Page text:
I suspect that every one in this hall has a family member, a friend, a neighbor, or someone with whom you work who has a disability. I suspect that in these 7 years, you have seen them gain access to more and more of what we all take for granted each day.
I have made the enforcement of the ADA one of my highest priorities at the Justice Department. For there should be no doubt about what is at stake. It is nothing less than assuring that Nation's future is barrier-free and open to all. It is about assuring that every American has a full and equal opportunity to make the most of their talents and to participate fully in our Nation's social, economic and civil life.
A great deal of the credit has to go to caring, conscientious professionals like yourselves, fully committed to making 9-1-1 services accessible to everyone. NENA has been very active in promoting compliance with the ADA by its members. Because of you, far more people now have access.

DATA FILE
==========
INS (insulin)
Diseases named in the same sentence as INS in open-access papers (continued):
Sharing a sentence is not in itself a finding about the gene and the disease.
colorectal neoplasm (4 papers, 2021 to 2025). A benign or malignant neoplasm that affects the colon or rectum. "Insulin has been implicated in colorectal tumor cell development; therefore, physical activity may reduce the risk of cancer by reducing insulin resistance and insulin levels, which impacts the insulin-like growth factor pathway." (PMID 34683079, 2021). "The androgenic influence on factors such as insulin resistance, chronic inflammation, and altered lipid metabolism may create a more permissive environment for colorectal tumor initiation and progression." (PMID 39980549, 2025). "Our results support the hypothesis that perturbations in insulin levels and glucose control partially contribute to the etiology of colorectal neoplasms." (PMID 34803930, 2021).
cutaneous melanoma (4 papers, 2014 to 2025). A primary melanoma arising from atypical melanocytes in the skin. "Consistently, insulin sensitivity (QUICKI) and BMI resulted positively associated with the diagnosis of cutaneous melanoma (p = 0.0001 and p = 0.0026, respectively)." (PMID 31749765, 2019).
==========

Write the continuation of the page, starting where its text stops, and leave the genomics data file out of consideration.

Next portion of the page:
I just want to thank you and tell you how much I appreciate all that you have done, and how much I look forward to continuing to work with you to ensure compliance at every level. Most of all, I would appreciate your suggestions as to how the Department of Justice can serve with you as a partner in improving training, in addressing questions about equipment, in doing everything we can to make 9-1-1 accessible to all.
You know how important it is. People with disabilities depend on you for their lives, their health, their safety. Whenever access to 9-1-1 is denied or delayed, the results can be disastrous. And when a person cannot use 9-1-1 because he or she is deaf or heard of hearing or has a speech impediment, the results can be truly tragic.
We know how to make 9-1-1 services accessible to people with disabilities. And together, I think we can do it for all Americans.